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Original Investigation
August 9, 2017

Prevalence of 12-Month Alcohol Use, High-Risk Drinking, and DSM-IV Alcohol Use Disorder in the United States, 2001-2002 to 2012-2013Results From the National Epidemiologic Survey on Alcohol and Related Conditions

Author Affiliations
  • 1Epidemiology and Biometry Branch, National Institute on Alcohol Abuse and Alcoholism, Rockville, Maryland
  • 2New York State Psychiatric Institute, New York
  • 3Department of Psychiatry, College of Physicians and Surgeons, Columbia University, New York, New York
JAMA Psychiatry. Published online August 9, 2017. doi:10.1001/jamapsychiatry.2017.2161
Key Points

Question  Have the 12-month prevalences of alcohol use, high-risk drinking, and DSM-IV alcohol use disorder increased between 2001-2002 and 2012-2013?

Findings  In this study of data from face-to-face interviews conducted in 2 nationally representative surveys of US adults, including the National Epidemiologic Survey on Alcohol and Related Conditions (n = 43 093) and the National Epidemiologic Survey on Alcohol and Related Conditions III (n = 36 309), 12-month alcohol use (11.2%), high-risk drinking (29.9%), and DSM-IV alcohol use disorder (49.4%) increased for the total US population and, with few exceptions, across sociodemographic subgroups.

Meaning  Substantial increases in alcohol use, high-risk drinking, and DSM-IV alcohol use disorder constitute a public health crisis and portend increases in chronic disease comorbidities in the United States, especially among women, older adults, racial/ethnic minorities, and the socioeconomically disadvantaged.

Abstract

Importance  Lack of current and comprehensive trend data derived from a uniform, reliable, and valid source on alcohol use, high-risk drinking, and DSM-IV alcohol use disorder (AUD) represents a major gap in public health information.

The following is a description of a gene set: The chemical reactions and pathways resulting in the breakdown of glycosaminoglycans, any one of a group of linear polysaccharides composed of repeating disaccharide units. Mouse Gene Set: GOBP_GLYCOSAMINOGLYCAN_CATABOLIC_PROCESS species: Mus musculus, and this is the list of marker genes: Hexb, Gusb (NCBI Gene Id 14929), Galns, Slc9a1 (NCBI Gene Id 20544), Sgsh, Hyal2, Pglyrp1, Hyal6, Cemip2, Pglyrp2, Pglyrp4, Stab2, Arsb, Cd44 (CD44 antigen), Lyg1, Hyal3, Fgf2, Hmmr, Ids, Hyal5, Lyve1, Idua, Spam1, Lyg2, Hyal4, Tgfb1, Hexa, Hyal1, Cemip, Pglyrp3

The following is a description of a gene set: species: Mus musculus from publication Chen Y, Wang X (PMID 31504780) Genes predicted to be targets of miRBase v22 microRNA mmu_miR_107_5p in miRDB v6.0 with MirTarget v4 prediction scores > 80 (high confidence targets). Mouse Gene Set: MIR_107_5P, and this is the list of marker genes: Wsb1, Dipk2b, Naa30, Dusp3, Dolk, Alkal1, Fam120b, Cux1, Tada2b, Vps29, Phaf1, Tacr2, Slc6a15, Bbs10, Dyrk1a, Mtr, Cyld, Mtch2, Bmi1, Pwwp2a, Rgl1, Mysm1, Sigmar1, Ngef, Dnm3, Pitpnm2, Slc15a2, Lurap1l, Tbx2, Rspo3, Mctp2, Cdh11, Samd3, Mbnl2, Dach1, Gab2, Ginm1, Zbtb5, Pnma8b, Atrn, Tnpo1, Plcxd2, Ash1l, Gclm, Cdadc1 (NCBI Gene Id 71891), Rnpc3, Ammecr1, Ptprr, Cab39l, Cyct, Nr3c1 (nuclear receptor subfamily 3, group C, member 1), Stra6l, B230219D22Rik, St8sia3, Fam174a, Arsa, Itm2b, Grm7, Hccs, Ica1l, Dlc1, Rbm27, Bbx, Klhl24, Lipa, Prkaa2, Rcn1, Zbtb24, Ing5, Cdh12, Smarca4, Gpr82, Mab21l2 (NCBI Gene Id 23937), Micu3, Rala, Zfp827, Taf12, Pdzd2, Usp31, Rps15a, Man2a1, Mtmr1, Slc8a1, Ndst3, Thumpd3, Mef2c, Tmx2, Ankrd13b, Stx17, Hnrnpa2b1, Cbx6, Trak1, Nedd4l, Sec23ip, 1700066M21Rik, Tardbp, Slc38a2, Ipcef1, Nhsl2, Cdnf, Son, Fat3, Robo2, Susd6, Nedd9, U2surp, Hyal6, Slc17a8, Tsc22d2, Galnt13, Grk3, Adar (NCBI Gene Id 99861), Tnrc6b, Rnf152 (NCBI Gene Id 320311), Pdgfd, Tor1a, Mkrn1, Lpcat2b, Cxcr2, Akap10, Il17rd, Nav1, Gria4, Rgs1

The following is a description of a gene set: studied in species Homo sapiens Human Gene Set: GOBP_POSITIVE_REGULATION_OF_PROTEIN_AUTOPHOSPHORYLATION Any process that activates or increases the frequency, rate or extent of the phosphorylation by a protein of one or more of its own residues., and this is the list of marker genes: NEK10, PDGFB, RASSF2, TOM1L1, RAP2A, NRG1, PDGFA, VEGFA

Objective  To present nationally representative data on changes in the prevalences of 12-month alcohol use, 12-month high-risk drinking, 12-month DSM-IV AUD, 12-month DSM-IV AUD among 12-month alcohol users, and 12-month DSM-IV AUD among 12-month high-risk drinkers between 2001-2002 and 2012-2013.

Design, Setting, and Participants  The study data were derived from face-to-face interviews conducted in 2 nationally representative surveys of US adults: the National Epidemiologic Survey on Alcohol and Related Conditions, with data collected from April 2001 to June 2002, and the National Epidemiologic Survey on Alcohol and Related Conditions III, with data collected from April 2012 to June 2013. Data were analyzed in November and December 2016.

Main Outcomes and Measures  Twelve-month alcohol use, high-risk drinking, and DSM-IV AUD.

Results  The study sample included 43 093 participants in the National Epidemiologic Survey on Alcohol and Related Conditions and 36 309 participants in the National Epidemiologic Survey on Alcohol and Related Conditions III. Between 2001-2002 and 2012-2013, 12-month alcohol use, high-risk drinking, and DSM-IV AUD increased by 11.2%, 29.9%, and 49.4%, respectively, with alcohol use increasing from 65.4% (95% CI, 64.3%-66.6%) to 72.7% (95% CI, 71.4%-73.9%), high-risk drinking increasing from 9.7% (95% CI, 9.3%-10.2%) to 12.6% (95% CI, 12.0%-13.2%), and DSM-IV AUD increasing from 8.5% (95% CI, 8.0%-8.9%) to 12.7% (95% CI, 12.1%-13.3%). With few exceptions, increases in alcohol use, high-risk drinking, and DSM-IV AUD between 2001-2002 and 2012-2013 were also statistically significant across sociodemographic subgroups. Increases in all of these outcomes were greatest among women, older adults, racial/ethnic minorities, and individuals with lower educational level and family income. Increases were also seen for the total sample and most sociodemographic subgroups for the prevalences of 12-month DSM-IV AUD among 12-month alcohol users from 12.9% (95% CI, 12.3%-17.5%) to 17.5% (95% CI, 16.7%-18.3%) and 12-month DSM-IV AUD among 12-month high-risk drinkers from 46.5% (95% CI, 44.3%-48.7%) to 54.5% (95% CI, 52.7%-56.4%).

Conclusions and Relevance  Increases in alcohol use, high-risk drinking, and DSM-IV AUD in the US population and among subgroups, especially women, older adults, racial/ethnic minorities, and the socioeconomically disadvantaged, constitute a public health crisis. Taken together, these findings portend increases in many chronic comorbidities in which alcohol use has a substantial role.

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